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Desert Flower

4.10  ·  Rating details ·  26,476 ratings  ·  1,363 reviews
Waris Dirie ran away from her oppressive life in the African desert when she was barely in her teens, illiterate and impoverished, with nothing to her name but a tattered shawl. She traveled alone across the dangerous Somali desert to Mogadishu — the first leg of a remarkable journey that would take her to London, where she worked as a house servant; then to nearly every c ...more
Paperback, 240 pages
Published March 15th 2011 by William Morrow Paperbacks (first published August 19th 1998)
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Average rating 4.10  · 
Rating details
 ·  26,476 ratings  ·  1,363 reviews

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Julia Miller
Oct 26, 2017 rated it it was amazing
Wow this book left me speechless. It leaves this lump in my throat and is at the same time very inspiring. With her story Waris Dirie brings awareness to the terrible tradition of female genital mutilation in Africa. Makes me feel so blessed to be living in a country where I an live a self-determined life.
Ahmad Sharabiani
Desert Flower: The Extraordinary Journey of a Desert Nomad, Waris Dirie

Waris Dirie escaped from her native Galkayo, Somalia, fleeing to Mogadishu to escape an arranged marriage.

Moving with relatives to London, she worked for a while at a McDonald's and was discovered by chance by fashion photographer Terence Donovan.

She continued via modelling in film and fashion to a stage where she was considered a supermodel. It was at this point that, with Miller, she wrote this autobiography.

Shortly afte
Feb 14, 2020 rated it liked it
Shelves: biography
Waris Dirie's memoir is an extraordinary journey : from desert nomad,to domestic servant,to supermodel,to UN ambassador for the elimination of FGM.

She grew up in the Somali desert where life was tough. At age five,she had to endure an extreme form of FGM,which left her with lifelong damage. She was still luckier than many other girls,some of whom even died as a result of this ritual.

A few years later,her father wanted to marry her off,to a much older man in exchange for five camels. She ran away
Jul 29, 2011 rated it liked it  ·  review of another edition
brilliant book, I could not put it down once I started reading it.

I read it within 24 hours, and found myself mesmerised by this womans story, and how she overcame obstacles that most of us wouldn't dream of, to get to where she is today.

Without going into too much detail, she managed to convey the horror and trauma of being subjected to female genital circumcision, a practise that causes more problems, than it prevents, and convinces you, that as a woman, we have a duty, irregardless of where w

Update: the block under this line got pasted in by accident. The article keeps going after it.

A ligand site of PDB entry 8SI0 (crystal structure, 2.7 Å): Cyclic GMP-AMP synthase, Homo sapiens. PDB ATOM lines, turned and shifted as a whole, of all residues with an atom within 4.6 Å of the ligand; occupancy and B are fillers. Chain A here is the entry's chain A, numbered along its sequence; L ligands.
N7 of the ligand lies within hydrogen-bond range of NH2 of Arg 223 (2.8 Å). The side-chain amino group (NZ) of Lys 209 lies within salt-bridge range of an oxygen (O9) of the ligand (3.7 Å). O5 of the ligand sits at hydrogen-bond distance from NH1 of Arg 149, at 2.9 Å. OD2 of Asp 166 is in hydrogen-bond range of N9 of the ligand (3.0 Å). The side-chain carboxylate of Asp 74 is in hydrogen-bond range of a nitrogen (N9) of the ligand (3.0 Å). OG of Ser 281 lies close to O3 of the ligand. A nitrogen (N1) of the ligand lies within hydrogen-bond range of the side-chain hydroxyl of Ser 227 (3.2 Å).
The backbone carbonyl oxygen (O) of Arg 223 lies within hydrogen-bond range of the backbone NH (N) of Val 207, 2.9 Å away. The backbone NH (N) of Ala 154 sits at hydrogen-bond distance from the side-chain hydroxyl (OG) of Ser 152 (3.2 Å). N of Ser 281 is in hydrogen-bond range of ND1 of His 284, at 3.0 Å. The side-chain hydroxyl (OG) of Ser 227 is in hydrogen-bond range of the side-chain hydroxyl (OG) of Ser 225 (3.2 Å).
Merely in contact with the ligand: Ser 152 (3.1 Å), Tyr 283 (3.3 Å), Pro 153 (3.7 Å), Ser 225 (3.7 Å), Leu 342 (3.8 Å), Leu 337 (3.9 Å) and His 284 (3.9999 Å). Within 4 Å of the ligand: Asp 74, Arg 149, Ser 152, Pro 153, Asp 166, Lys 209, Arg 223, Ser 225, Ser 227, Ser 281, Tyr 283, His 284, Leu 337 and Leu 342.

Sotiris Karaiskos
Jul 20, 2018 rated it really liked it  ·  review of another edition
Shelves: biography
The position of women in many African regions where old customs are prevalent is very difficult. Their lives are determined by the wishes of men who wish to control every aspect of their existence, including even their sexuality. Violence, forced marriages, genital mutilation in childhood are the main expressions of this oppression.

A young woman tries to escape all this and after many adventures he succeeds and achieves international recognition in the modelling world, thus gaining independence
Diane in Australia
Waris is an inspiration to all. She overcame so much to grasp a chance at true freedom. She is now a determined spokesperson against female genital mutilation. Very good book.

3 Stars = I liked the book. I'm glad I read it.
Diane S ☔
Feb 04, 2019 rated it really liked it
Shelves: 5000-2019, lor-2019
Thoughts soon.
There is a lot to admire about Waris Dirie and her story. Raised in a nomadic Somali family, apparently raped at age four and then mutilated in a female circumcision ritual at age five, Dirie bravely ran away from home at thirteen to avoid being married off to an old man. Dirie endured a great many trials and tribulations -- finding her way to Mogadishu and to her long-lost relatives, a string of unsuccessful living arrangements, working as a maid in London and then as kitchen help in McDonalds ...more
Feb 22, 2012 rated it it was amazing  ·  review of another edition
In my opinion this is a tremendously important book. It is not just a wonderful memoir and a tale of amazing bravery of Waris Dirie, but also an detail account of FGM from the perspective of a victim. The reason why I picked up this book was mainly because I wanted to learn something more about FGM. I did learn something more, the kind of information that is personal not just theoretical. In addition, Waris does not only tell her story. She tells the story of other women she had known that have ...more
Feb 28, 2020 rated it really liked it
Through this very intriguing autobiography you learn about the life of nomadic herders and the world of high fashion models. More striking than these desriptions is the first hand account of a female genital mutilation (FMG) and its life long consequences.